Govt forced to release overdue COVIDSafe report

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Govt forced to release overdue COVIDSafe report

But redacts most of it.

The federal government has been forced to release a heavily redacted version of a report evaluating the effectiveness of its COVIDSafe contact tracing app after failing to produce the report itself.

But the document covering the first six months of the app's operation is of little value, with swathes of information relating to its usefulness during the first stage of the pandemic removed.

The independent report, released following a freedom of information request by the Canberra Times, comes almost 18 months after the app was introduced and 12 months after the reporting period.

Under legislation governing COVIDSafe, the Department of Health is required to report on the operation and effectiveness of the app and the national COVIDSafe data store every six months.

Following completion of the report, the Privacy Amendment (Public Health Contact Inforamtion) Act 2020 then requires that the report be handed down in parliament within 15 sitting days.

Despite this requirement, the government has not publicly released the first six-monthly report.

Documents released under FOI show the department engaged global consulting and research firm Abt Associates and its technology partner, Brisbane-based systems integrator Bdna, to evaluate COVIDSafe from September 2020.

The resulting draft report, which cost almost $234,000 and covered the period between 16 May 2020 to 15 November 2020, was received by the department in early December 2020, according to a ministerial information brief released alongside the report.

The external assessors sought to assess the efficiency, including cost of the app against other comparable apps like Singapore's TraceTogether app, as well as appropriateness – such as the design and uptake – and implementation.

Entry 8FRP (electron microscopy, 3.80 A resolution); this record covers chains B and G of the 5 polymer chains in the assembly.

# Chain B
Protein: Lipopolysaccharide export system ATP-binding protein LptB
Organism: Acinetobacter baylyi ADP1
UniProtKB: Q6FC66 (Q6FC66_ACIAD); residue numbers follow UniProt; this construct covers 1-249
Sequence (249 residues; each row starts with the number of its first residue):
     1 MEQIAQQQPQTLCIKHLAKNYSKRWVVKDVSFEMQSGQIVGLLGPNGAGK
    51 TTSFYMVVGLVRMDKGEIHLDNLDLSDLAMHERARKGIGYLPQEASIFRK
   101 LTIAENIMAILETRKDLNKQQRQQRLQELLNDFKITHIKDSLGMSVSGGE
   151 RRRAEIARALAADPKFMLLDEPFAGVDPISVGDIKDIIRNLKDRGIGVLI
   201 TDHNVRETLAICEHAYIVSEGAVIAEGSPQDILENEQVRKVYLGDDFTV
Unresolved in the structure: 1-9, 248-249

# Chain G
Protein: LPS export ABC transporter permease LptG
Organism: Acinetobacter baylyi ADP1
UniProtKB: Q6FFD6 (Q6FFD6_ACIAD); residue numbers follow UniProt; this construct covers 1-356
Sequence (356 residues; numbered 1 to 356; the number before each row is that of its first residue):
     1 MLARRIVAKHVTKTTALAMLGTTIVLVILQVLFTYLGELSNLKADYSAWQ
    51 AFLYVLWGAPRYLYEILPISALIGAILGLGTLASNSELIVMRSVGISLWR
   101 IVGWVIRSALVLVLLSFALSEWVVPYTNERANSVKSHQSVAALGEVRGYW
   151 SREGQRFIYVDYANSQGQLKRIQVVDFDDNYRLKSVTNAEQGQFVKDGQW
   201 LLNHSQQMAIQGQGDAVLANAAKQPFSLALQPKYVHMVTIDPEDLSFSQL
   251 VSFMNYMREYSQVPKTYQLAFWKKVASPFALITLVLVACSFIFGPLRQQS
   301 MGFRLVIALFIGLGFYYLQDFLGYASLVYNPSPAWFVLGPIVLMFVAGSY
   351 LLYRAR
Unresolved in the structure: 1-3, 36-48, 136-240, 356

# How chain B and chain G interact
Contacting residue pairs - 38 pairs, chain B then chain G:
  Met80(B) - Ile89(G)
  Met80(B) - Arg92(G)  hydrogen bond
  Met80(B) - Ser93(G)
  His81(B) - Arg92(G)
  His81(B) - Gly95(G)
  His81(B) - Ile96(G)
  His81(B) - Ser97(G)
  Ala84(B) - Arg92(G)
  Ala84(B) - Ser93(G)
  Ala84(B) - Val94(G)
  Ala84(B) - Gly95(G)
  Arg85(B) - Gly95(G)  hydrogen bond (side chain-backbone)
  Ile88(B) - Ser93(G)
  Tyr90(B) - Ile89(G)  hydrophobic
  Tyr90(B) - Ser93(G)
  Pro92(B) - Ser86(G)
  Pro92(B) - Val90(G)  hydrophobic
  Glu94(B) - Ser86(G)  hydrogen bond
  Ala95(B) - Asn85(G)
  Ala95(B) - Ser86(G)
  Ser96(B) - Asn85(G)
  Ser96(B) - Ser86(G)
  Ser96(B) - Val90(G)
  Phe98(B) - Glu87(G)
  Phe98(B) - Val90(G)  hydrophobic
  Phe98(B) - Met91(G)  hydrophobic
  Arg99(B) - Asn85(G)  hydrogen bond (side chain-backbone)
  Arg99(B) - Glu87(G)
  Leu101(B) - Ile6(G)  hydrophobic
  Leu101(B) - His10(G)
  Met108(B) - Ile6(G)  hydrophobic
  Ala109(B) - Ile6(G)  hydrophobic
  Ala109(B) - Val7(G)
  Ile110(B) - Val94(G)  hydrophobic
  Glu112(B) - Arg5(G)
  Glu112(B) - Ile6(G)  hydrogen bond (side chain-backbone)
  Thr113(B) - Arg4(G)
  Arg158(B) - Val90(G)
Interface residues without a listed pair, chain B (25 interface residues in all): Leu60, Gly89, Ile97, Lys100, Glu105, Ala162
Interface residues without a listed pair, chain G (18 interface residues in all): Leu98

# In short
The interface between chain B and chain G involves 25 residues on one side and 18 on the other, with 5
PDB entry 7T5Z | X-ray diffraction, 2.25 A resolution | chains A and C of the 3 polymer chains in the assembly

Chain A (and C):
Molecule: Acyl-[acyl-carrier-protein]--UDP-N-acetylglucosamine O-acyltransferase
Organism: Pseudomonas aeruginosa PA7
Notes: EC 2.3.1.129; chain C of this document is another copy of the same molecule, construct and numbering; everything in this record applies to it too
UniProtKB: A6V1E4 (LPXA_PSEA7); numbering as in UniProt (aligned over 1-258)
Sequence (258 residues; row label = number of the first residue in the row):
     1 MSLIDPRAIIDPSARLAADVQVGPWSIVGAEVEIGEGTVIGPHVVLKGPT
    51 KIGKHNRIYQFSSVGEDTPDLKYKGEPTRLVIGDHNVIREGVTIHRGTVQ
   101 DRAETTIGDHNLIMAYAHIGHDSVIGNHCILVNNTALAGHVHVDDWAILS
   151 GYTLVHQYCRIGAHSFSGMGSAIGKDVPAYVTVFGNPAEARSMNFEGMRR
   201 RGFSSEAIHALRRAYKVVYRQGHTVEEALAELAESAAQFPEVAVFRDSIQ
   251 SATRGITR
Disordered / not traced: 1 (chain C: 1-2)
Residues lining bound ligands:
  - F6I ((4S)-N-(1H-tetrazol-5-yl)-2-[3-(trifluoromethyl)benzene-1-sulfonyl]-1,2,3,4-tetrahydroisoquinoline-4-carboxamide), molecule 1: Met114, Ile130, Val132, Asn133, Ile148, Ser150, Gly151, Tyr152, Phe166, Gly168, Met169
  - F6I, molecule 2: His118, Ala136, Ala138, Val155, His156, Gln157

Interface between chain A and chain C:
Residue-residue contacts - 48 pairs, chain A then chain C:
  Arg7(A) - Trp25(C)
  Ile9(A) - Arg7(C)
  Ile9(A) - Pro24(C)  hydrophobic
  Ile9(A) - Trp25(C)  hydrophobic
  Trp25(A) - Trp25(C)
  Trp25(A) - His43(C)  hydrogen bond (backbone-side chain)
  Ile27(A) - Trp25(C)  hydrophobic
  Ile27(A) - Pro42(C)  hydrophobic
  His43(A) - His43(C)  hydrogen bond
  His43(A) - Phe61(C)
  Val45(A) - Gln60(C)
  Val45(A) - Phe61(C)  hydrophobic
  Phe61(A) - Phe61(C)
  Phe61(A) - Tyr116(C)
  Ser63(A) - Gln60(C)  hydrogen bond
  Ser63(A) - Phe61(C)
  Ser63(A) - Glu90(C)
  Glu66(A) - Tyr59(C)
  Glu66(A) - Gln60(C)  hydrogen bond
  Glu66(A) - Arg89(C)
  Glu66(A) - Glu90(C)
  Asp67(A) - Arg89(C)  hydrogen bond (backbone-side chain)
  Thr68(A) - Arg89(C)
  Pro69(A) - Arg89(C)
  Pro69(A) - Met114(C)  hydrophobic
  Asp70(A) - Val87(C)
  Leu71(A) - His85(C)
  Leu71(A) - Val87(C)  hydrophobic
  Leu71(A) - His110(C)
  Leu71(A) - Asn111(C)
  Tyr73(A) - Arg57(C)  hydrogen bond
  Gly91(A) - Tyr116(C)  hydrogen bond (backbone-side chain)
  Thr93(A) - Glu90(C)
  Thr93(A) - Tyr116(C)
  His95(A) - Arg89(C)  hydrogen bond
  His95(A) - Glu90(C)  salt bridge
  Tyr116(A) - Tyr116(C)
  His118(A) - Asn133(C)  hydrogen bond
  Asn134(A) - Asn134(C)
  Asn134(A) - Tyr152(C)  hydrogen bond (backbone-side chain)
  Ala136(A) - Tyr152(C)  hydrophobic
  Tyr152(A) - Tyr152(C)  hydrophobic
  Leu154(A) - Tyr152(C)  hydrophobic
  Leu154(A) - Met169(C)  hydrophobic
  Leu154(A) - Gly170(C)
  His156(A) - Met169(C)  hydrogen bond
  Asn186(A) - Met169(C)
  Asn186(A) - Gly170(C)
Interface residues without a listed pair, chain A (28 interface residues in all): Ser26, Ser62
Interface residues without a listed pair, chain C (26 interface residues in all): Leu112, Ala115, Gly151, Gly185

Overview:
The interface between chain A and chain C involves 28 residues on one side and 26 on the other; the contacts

“A mixed-methods approach was used drawing on public health evaluation and technology review methodology to examine available evidence on the appropriateness, effectiveness and efficiency of COVIDSafe,” the report states.

“Our evaluation focuses on three states, NSW, Victoria and Queensland, chosen in consultation with the [department] as the states with the highest number of Covid-19 cases in the country and with PHUs [public health units] who most use the datastore.”

But while the report released under FOI notes “the effectiveness of the app is predicated on its ability to identify individuals”, almost all information relating to the app’s effectiveness has been redacted.

Most remaining information included is either public or highlights positive aspects of COVIDSafe such as the government's “commendable achievement” developing “a new digital contact tracing tool, for a new virus” in a “matter of weeks”.

The redacted report makes not mention of the fact COVIDSafe has only identified 17 close contacts in NSW that would not have been found via any other means or that it is now 'rarely' use for contact tracing in Victoria.

“As our technology review indicates, based on the parameters of knowledge and capabilities at the time of app launch, it is believed that the COVIDSafe app was the correct tool to employ,” the report concludes.

Earlier this year, the Digital Transformation Agency refused to release copies of cloud hosting bills or architecture diagrams for COVIDSafe after it came to light that it was spending $100,000 a month with Amazon Web Services.

The DTA has since revised down the hosting bill estimate to approximately $75,000 a month after some performance “tuning”, and expects this cost will fall as low as $60,000 a month by the end of July.

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